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Controlling feeding practices and maternal migrant background: An analysis of a multicultural sample
Uppsala University, Disciplinary Domain of Humanities and Social Sciences, Faculty of Social Sciences, Department of Food, Nutrition and Dietetics.
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2017 (English)In: Public Health Nutrition, ISSN 1368-9800, E-ISSN 1475-2727, Vol. 20, no 5, p. 848-858Article in journal (Refereed) Published
Abstract [en]

OBJECTIVE: Parental feeding practices shape children's relationships with food and eating. Feeding is embedded socioculturally in values and attitudes related to food and parenting. However, few studies have examined associations between parental feeding practices and migrant background.

DESIGN: Cross-sectional study. Parental feeding practices (restriction, pressure to eat, monitoring) were assessed using the Child Feeding Questionnaire. Differences were explored in four sub-samples grouped by maternal place of birth: Sweden, Nordic/Western Europe, Eastern/Southern Europe and countries outside Europe. Crude, partly and fully adjusted linear regression models were created. Potential confounding variables included child's age, gender and weight status, and mother's age, weight status, education and concern about child weight.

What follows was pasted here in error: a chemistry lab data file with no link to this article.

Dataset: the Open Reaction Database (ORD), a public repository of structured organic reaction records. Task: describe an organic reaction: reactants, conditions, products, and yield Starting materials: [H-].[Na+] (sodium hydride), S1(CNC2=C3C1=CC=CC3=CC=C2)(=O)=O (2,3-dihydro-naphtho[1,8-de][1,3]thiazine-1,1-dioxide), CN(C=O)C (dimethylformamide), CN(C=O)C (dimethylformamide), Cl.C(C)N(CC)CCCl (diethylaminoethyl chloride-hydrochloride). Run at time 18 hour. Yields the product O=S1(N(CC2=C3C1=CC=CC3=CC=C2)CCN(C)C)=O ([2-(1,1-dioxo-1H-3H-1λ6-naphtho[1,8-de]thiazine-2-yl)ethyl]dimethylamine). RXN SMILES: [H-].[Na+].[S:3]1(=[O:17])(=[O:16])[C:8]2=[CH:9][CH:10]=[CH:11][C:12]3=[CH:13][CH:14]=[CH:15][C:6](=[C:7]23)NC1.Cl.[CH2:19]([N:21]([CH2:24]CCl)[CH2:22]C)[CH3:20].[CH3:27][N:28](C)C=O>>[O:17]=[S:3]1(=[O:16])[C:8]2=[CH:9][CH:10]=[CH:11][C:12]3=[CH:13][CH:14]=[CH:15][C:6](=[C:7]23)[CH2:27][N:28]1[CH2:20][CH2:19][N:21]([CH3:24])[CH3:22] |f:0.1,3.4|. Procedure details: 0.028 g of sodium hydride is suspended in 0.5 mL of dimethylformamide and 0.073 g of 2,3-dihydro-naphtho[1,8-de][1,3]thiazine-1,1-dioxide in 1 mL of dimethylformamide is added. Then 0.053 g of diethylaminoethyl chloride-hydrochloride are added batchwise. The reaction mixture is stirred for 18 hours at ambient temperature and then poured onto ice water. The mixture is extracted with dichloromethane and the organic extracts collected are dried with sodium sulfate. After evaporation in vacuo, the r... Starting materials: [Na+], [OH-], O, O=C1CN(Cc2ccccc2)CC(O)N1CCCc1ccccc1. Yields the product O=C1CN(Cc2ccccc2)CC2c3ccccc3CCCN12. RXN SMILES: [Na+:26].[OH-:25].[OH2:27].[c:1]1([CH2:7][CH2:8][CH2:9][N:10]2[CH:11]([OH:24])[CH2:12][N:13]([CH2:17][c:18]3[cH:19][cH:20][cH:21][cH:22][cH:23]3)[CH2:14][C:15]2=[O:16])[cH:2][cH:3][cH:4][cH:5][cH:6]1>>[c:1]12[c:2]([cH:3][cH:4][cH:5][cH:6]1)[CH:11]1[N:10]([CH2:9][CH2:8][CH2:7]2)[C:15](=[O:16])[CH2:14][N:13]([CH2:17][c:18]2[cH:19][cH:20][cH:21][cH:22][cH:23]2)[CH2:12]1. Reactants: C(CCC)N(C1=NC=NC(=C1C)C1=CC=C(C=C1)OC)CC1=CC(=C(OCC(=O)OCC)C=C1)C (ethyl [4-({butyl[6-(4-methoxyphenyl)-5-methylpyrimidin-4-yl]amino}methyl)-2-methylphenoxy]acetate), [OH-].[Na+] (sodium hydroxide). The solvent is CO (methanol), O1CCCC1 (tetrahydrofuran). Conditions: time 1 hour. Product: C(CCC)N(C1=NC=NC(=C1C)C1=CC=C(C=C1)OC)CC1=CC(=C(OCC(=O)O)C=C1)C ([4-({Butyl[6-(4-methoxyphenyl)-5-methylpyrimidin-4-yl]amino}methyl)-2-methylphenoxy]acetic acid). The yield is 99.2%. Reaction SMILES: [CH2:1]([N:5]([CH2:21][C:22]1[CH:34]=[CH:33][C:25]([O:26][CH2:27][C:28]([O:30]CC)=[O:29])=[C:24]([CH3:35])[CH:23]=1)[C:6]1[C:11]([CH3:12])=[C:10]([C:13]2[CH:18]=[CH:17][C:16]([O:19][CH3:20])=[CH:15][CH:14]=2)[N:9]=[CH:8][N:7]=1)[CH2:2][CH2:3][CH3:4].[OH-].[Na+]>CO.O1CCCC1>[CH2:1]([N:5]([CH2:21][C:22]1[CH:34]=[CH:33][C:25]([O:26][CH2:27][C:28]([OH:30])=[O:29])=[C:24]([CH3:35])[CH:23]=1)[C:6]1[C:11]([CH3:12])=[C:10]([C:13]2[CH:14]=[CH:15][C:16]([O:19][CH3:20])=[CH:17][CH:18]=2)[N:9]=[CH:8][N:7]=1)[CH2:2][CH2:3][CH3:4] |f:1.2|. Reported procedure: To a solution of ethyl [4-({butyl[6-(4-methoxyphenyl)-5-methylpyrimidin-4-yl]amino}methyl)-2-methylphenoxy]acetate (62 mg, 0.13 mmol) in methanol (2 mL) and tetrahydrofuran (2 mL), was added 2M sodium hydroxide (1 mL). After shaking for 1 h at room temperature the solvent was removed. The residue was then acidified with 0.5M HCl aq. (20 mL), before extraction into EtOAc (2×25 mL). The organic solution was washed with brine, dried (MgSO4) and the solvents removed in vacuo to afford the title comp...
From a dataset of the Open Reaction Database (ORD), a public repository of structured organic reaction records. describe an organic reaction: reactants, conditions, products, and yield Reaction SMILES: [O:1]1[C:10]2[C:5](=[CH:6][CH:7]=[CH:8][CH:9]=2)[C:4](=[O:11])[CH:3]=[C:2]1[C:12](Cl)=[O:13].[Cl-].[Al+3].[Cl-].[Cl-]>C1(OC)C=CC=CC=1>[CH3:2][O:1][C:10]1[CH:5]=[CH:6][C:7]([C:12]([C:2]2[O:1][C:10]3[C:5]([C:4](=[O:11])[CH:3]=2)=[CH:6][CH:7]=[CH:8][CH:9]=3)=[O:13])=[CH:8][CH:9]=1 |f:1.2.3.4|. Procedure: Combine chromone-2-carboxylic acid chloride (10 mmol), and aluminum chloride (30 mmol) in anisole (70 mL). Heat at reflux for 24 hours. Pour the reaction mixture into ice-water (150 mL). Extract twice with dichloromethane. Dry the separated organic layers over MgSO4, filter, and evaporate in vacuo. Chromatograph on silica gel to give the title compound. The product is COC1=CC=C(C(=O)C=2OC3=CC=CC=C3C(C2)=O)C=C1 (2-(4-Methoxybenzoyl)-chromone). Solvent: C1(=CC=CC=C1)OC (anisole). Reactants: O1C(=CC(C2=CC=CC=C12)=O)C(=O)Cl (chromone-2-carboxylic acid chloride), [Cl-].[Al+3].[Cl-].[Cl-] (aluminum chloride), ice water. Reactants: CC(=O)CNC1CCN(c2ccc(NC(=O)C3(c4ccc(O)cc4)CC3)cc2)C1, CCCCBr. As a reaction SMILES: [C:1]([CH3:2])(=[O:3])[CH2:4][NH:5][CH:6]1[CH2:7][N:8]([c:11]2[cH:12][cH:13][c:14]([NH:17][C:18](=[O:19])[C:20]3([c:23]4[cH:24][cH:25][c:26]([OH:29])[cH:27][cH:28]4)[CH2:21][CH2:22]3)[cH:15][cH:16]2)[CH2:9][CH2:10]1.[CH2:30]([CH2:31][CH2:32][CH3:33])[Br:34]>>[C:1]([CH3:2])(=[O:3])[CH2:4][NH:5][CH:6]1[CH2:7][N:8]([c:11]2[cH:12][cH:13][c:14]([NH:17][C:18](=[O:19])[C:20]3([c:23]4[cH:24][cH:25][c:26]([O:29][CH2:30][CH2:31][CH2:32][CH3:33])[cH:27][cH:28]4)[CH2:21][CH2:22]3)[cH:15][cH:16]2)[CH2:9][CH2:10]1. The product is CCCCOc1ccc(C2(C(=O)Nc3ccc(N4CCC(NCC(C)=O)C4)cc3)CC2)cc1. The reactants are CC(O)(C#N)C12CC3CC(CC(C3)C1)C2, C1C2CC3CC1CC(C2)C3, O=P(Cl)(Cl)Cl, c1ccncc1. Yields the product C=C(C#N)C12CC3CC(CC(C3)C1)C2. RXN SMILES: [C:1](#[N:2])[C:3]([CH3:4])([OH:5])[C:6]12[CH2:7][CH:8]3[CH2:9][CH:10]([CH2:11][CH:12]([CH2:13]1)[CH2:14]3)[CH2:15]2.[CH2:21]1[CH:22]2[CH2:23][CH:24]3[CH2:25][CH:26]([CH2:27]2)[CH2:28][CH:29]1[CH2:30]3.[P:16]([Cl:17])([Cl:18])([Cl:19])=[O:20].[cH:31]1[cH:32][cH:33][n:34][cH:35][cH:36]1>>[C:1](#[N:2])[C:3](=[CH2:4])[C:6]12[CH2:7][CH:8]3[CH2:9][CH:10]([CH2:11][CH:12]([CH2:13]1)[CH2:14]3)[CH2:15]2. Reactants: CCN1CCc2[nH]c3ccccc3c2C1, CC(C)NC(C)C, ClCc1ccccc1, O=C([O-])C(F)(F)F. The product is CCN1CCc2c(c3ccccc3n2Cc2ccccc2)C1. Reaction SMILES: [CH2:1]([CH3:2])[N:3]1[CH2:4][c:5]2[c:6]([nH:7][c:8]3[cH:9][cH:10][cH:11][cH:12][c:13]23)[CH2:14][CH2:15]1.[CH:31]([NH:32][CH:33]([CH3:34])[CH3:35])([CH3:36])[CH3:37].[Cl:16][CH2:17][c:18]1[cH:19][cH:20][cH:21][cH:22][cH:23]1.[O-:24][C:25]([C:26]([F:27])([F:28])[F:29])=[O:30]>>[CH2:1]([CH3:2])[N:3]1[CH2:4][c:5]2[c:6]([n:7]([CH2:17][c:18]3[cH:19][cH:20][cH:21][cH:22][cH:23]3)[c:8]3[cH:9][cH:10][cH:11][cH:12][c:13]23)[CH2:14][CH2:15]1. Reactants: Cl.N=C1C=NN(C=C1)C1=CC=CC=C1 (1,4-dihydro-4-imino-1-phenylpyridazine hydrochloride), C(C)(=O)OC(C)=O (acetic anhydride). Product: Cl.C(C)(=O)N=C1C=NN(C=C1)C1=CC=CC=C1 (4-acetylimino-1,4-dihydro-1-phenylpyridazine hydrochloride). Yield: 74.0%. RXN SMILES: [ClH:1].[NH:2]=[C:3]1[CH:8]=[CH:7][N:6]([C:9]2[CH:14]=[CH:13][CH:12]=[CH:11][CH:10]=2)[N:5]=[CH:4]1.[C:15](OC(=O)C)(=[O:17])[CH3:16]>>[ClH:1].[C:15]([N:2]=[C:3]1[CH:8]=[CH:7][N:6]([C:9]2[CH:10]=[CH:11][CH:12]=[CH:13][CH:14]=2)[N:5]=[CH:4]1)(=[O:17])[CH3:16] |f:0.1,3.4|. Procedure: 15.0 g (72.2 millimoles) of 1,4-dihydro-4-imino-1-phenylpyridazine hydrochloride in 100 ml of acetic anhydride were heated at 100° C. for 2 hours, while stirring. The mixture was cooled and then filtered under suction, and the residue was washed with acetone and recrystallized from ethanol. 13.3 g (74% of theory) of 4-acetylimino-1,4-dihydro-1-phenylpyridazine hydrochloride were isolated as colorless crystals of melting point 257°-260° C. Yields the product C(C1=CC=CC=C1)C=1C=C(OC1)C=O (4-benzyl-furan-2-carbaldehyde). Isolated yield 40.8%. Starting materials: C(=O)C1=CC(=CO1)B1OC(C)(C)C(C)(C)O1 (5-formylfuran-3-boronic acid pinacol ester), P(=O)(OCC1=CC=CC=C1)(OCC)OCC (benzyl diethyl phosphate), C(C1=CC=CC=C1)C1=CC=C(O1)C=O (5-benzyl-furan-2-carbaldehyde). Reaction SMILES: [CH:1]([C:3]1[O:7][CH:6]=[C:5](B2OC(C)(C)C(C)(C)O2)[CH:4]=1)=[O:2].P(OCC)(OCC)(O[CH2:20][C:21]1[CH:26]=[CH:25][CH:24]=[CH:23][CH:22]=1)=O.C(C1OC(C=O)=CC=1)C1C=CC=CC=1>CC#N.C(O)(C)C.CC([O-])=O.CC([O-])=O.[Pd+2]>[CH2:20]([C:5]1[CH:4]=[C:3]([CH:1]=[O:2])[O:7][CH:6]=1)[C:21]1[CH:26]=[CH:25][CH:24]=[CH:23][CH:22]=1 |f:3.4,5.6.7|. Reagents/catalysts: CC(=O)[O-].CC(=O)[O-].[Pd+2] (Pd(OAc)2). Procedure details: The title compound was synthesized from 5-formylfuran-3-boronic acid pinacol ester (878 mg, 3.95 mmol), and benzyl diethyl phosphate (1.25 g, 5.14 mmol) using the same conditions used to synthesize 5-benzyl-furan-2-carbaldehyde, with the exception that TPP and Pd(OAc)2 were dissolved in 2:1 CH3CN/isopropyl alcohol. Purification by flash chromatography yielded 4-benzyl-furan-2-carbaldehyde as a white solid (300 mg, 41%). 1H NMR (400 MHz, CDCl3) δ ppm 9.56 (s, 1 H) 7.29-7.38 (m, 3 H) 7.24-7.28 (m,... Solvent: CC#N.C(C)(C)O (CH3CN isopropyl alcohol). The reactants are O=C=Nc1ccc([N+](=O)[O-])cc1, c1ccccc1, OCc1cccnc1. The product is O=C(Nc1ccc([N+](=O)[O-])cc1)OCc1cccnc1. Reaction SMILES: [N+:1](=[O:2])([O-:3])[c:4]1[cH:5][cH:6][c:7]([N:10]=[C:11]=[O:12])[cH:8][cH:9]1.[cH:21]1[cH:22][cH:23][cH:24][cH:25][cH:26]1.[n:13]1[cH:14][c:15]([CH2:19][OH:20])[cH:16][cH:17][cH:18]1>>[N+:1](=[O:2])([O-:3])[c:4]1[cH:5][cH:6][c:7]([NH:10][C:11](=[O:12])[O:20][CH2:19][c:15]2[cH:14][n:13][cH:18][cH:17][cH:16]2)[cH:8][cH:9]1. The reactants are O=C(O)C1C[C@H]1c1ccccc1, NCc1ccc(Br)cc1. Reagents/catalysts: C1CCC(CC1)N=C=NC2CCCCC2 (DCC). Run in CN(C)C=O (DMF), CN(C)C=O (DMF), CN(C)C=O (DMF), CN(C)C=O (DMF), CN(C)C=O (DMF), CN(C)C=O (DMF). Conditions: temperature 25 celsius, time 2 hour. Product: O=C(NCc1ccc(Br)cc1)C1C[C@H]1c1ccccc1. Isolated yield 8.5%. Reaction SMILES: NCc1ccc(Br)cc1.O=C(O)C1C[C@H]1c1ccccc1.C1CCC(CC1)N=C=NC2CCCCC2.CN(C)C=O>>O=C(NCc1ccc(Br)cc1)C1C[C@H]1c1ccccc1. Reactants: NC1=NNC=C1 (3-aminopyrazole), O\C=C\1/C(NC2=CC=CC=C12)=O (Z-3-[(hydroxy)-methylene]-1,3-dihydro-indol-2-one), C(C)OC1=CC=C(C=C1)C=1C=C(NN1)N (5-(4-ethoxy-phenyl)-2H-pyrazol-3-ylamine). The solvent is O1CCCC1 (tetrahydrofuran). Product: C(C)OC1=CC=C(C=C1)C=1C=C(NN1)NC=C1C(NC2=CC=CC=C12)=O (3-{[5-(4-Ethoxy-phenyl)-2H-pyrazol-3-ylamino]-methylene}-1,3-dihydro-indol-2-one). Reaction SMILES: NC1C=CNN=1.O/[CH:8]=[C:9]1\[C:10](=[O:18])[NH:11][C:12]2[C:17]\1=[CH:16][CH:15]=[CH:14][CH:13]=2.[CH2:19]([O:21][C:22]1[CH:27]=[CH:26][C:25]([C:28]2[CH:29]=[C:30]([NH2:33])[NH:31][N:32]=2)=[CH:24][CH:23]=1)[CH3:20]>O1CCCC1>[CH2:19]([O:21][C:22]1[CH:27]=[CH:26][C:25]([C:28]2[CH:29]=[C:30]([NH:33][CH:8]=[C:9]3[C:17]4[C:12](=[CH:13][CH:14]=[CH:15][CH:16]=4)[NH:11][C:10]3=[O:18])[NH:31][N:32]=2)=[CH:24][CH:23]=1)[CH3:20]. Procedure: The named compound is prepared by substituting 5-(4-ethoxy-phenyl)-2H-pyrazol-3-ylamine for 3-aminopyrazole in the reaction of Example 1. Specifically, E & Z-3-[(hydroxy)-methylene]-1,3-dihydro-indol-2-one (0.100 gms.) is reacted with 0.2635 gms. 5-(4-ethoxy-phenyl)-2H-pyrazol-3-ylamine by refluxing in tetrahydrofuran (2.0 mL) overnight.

SETTING: Malmö and Stockholm, Sweden.

SUBJECTS: Mothers (n 1325, representing seventy-three countries; mean age 36·5 years; 28·1 % of non-Swedish background; 30·7 % with overweight/obesity; 62·8 % with university education) of pre-school children (mean age 4·8 years; 50·8 % boys; 18·6 % with overweight/obesity).

RESULTS: Non-Swedish-born mothers, whether European-born or non-European-born, were more likely to use restriction. Swedish-born mothers and Nordic/Western European-born mothers reported lower levels of pressure to eat compared with mothers born in Eastern/Southern Europe and mothers born outside Europe. Differences in monitoring were small. Among the potential confounding variables, child weight status and concern about child weight were highly influential. Concern about child weight accounted for some of the effect of maternal origin on restriction.

CONCLUSIONS: Non-European-born mothers were more concerned about children being overweight and more likely to report controlling feeding practices. Future research should examine acculturative and structural factors underlying differences in feeding.

Place, publisher, year, edition, pages
2017. Vol. 20, no 5, p. 848-858
Keyword [en]
feeding practices, migration, obesity, preschoolers
National Category
Other Social Sciences not elsewhere specified
Research subject
Food, Nutrition and Dietetics
Identifiers
URN: urn:nbn:se:uu:diva-303353DOI: 10.1017/S1368980016002834ISI: 000398199000010PubMedID: 27866503OAI: oai:DiVA.org:uu-303353DiVA, id: diva2:971621
Available from: 2016-09-17 Created: 2016-09-17 Last updated: 2017-05-11Bibliographically approved

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Somaraki, MariaNowicka, Paulina

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